Risk factors for venous thromboembolism (VTE) among patients with EGFR-mutated advanced non-small cell lung cancer (NSCLC) receiving amivantamab plus lazertinib versus either agent alone

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oregon; chiles


Background: Amivantamab (ami), an EGFR and cMET bispecific antibody with immune cell-directing activity, and lazertinib (laz), a CNS-penetrant 3rd-generation EGFR tyrosine kinase inhibitor have shown clinical activity in biomarker-selected patients (pts) with advanced NSCLC. Antitumor activity has been suggested to be improved when the agents are given in combination (Leighl Ann Oncol 2021;32:suppl_5, 1192MO). We examined the incidence of VTE, a common adverse event (AE) among pts with lung cancer, for those receiving ami monotherapy, laz monotherapy, and ami+laz to investigate if there is elevated risk and understand potential predisposing risk factors. Methods: CHRYSALIS (NCT02609776; ami monotherapy and ami+laz), CHRYSALIS-2 (NCT04077463; ami+laz), and LASER201 (NCT04075396; laz monotherapy) are ongoing open-label studies of locally advanced/metastatic NSCLC. Two descriptive, univariate risk analyses were performed, with the primary analysis including all treatment-emergent VTE events (grouped term) and a secondary analysis that excluded VTE events occurring after progression of disease (PD) or within 30 days prior to PD. Results: This analysis included 560 pts who received ami monotherapy, 536 ami+laz, and 252 laz monotherapy, predominantly in the TKI-relapsed setting. The incidence of VTE events of any grade was numerically higher in pts who received ami+laz (21%) than those who received ami (11%) or laz (11%) monotherapy. The median time to onset of the first VTE event was 84.5 days for ami, 79 days for ami+laz, and 170 days for laz. The majority (64%) of ami+laz pts had VTE events in the first 4 months. The most common VTE events by preferred term were pulmonary embolism and deep vein thrombosis. The incidence of grade ≥3 VTE events was comparable among pts receiving ami (5%), ami+laz (6%), and laz (6%), and there were no grade 5 VTE events for ami+laz. The overall incidence of serious VTE AEs was low (ami, 3%; ami+laz, 5%; laz, 4%). There were 6 discontinuations due to VTE, 1 (0.2%) ami, 2 (0.4%) for ami+laz, and 3 (1.2%) laz. In the primary analysis, age ≥60 years was a significant risk factor (P< 0.05). In the secondary analysis, age ≥60 years, ECOG performance status of 1 (vs 0), and response to therapy (partial response or better) were significant risk factors (P< 0.05). Conclusions: Lung cancer diagnosis is a known risk factor for VTE. In a review across clinical trials, single-arm cohort data suggest there is a numerically higher incidence of VTE for ami+laz compared with each monotherapy. Age ≥60 years, ECOG performance status, and response to treatment are potential risk factors. The relationship between response and VTE is emerging and may reflect possible immune or inflammatory-mediated mechanisms. Further efforts to understand VTE-associated risk factors in randomized clinical trials are ongoing. Clinical trial information: NCT02609776, NCT04077463, NCT04075396.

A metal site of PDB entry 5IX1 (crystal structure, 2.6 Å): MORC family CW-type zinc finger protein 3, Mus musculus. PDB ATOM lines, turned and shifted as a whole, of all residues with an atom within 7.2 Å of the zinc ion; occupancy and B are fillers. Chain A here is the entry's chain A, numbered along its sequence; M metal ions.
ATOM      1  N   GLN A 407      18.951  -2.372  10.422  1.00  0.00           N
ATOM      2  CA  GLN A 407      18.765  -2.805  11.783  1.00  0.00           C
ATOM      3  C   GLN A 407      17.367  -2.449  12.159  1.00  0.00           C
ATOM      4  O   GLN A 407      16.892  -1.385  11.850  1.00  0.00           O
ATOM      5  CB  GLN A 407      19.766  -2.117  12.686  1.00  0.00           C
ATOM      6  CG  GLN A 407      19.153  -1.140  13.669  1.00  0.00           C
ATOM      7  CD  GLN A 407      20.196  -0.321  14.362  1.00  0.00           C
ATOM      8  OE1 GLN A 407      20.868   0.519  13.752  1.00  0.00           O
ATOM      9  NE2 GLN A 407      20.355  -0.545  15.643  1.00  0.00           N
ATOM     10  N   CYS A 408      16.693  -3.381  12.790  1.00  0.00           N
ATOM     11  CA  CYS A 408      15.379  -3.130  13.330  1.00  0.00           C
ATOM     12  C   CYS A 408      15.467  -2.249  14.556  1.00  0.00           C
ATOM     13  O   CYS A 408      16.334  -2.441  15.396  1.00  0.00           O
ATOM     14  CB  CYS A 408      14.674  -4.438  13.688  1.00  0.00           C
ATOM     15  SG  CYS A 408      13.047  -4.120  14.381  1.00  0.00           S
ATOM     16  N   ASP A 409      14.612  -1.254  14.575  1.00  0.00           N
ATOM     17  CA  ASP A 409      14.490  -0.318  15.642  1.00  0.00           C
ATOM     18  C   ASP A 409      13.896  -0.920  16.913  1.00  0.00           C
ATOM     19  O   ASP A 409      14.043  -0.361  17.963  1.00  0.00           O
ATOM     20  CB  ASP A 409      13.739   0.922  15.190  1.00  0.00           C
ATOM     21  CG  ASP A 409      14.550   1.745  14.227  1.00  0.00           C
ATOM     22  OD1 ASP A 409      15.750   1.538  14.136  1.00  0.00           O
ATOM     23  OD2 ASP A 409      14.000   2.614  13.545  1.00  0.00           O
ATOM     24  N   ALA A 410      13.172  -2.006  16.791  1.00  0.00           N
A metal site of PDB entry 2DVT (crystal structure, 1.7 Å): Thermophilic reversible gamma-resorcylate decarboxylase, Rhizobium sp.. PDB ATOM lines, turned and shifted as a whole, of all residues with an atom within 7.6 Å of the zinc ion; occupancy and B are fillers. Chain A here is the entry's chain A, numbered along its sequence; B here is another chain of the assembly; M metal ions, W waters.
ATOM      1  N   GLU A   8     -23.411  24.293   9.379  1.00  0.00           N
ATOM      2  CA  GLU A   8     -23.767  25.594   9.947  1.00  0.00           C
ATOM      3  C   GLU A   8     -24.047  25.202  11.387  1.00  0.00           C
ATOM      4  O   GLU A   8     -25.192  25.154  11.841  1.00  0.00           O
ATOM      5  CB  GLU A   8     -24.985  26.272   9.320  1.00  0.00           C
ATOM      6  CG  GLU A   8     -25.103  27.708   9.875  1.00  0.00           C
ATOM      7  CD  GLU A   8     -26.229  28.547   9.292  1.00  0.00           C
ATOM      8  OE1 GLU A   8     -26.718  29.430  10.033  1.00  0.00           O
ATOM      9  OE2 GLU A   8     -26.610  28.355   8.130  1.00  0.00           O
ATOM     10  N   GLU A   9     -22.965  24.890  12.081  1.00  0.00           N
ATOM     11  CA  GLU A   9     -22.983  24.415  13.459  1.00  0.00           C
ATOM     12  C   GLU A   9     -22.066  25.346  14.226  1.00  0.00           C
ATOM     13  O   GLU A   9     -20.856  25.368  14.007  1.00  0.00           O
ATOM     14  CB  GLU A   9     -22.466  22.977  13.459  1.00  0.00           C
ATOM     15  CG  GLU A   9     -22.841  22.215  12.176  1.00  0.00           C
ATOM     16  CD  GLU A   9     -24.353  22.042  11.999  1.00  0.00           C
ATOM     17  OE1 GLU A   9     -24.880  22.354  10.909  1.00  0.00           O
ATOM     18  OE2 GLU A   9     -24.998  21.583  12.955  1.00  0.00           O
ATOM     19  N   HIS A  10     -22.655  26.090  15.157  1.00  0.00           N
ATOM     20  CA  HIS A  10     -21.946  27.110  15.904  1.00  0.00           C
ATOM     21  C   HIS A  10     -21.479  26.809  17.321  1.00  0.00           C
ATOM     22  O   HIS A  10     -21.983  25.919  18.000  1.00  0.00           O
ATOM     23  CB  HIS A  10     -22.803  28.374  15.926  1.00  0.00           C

Clinical Institute





Girard N, Cho BC, Spira AI, Shu CA, Sanborn RE, Neal JW, Marmarelis ME, Sabari JK, Waqar SN, Nagasaka M, Yang JC-H, Lu S, Kambuj P, Sanchez J, Ojeda L-C, Xie J, Mahadevia P, Bauml JM, Knoblauch RE, Hayashi H. ASCO Annual Meeting; June 2-6; Chicago, IL. 2023: 9137.

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